Speech-language pathology (SLP) is the ninth highest paying profession for women according to a recent article published on Forbes.com. Based on a 2008 analysis from the U.S. Department of Labor Women's Bureau, the article states that the median yearly earnings for SLPs are $58,448. The speech-language pathology profession was the only occupation on the list reported by Forbes that showed no gender pay gap.
More than 115,000 SLPs belong to the American Speech-Language-Hearing Association (ASHA), the professional, scientific, and credentialing association for more than 135,000 professionals in the discipline of communication sciences and disorders.
SLPs evaluate, diagnose, and treat speech, language, cognitive-communication and swallowing disorders in individuals of all ages, from infants to the elderly. SLPs work in various settings such as schools, hospitals, rehabilitation centers, nursing care facilities, and in private practice. More information on this profession is on ASHA's Web site.
"The SLP profession is extremely rewarding across a career lifetime," according to ASHA President Sue Hale. "I invite visitors to ASHA's Web site to watch videos of our members talking about the intangible rewards they receive helping others. Meanwhile, the Forbes survey highlights the tangible rewards that are also part of being an SLP—rewards that are especially relevant right now, given the tough job market."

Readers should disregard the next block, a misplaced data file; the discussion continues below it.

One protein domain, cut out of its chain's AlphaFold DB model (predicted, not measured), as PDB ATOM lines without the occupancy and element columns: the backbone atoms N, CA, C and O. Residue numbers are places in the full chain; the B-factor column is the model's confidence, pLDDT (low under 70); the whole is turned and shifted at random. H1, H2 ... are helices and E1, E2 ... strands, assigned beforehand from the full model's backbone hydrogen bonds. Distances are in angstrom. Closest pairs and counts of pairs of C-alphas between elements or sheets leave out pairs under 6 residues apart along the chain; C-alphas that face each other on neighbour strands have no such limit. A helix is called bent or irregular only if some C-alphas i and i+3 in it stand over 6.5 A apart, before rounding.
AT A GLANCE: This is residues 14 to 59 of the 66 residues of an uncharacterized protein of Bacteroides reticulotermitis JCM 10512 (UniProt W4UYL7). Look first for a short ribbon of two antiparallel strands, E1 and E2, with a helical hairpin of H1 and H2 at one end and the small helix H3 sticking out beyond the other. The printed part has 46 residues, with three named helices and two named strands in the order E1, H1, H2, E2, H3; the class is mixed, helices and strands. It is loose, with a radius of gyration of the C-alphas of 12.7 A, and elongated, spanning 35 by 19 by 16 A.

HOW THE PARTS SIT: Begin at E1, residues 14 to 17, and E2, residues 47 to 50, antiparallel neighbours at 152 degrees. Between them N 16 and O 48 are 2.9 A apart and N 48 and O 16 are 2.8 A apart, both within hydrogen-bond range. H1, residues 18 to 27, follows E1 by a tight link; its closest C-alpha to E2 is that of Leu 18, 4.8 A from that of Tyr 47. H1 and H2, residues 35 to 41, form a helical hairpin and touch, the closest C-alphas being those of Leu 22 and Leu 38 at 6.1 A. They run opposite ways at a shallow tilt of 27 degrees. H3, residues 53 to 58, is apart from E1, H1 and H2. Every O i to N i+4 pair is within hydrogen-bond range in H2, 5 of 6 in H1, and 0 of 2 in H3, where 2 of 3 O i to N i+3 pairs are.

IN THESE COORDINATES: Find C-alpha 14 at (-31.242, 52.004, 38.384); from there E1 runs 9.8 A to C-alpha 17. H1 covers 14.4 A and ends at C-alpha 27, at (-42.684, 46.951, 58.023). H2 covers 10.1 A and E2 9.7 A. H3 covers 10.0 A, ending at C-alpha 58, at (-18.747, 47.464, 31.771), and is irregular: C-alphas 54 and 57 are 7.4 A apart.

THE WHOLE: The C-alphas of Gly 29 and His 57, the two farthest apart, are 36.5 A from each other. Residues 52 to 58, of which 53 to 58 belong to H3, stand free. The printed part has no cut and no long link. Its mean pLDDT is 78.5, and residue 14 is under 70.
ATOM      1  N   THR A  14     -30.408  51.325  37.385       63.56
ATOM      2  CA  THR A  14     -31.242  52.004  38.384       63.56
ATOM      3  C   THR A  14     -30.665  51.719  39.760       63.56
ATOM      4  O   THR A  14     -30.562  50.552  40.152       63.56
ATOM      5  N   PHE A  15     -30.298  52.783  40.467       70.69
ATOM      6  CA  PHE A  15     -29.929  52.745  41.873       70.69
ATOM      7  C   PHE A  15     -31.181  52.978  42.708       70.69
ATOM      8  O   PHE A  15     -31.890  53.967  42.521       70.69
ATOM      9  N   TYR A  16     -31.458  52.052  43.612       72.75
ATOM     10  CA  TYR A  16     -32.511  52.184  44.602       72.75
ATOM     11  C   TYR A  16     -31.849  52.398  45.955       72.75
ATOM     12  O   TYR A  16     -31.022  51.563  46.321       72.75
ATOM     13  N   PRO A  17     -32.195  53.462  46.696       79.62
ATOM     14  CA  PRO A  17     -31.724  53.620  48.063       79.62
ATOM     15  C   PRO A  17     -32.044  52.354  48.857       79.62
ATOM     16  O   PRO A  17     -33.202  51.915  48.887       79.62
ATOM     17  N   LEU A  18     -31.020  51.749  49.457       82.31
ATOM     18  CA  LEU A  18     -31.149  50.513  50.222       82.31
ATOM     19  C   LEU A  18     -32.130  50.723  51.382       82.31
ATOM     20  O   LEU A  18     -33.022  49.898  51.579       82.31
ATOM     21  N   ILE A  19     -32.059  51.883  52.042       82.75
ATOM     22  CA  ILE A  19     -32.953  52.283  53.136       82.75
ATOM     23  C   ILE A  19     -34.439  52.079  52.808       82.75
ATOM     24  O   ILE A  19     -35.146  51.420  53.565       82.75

Speech-language pathology is expected to grow faster than average through the year 2014. Members of the baby boom generation are now entering middle age, when the possibility of neurological disorders and associated speech, language, swallowing, and hearing impairments increases, disorders most often treated by professionals in hospitals, rehabilitation centers, and private practice. Employment in educational services will also increase along with growth in elementary and secondary school enrollments, including enrollment of special education students. Federal law guarantees special education and related services to all eligible children with disabilities. Greater awareness of the importance of early identification and diagnosis of speech, language, swallowing, and hearing disorders will also increase employment.
About the American Speech-Language-Hearing Association
ASHA is the national professional, scientific, and credentialing association for more than 135,000 audiologists, speech-language pathologists, and speech, language, and hearing scientists. Audiologists specialize in preventing and assessing hearing and balance disorders as well as providing audiologic treatment including hearing aids. Speech-language pathologists identify, assess, and treat speech and language problems including swallowing disorders.
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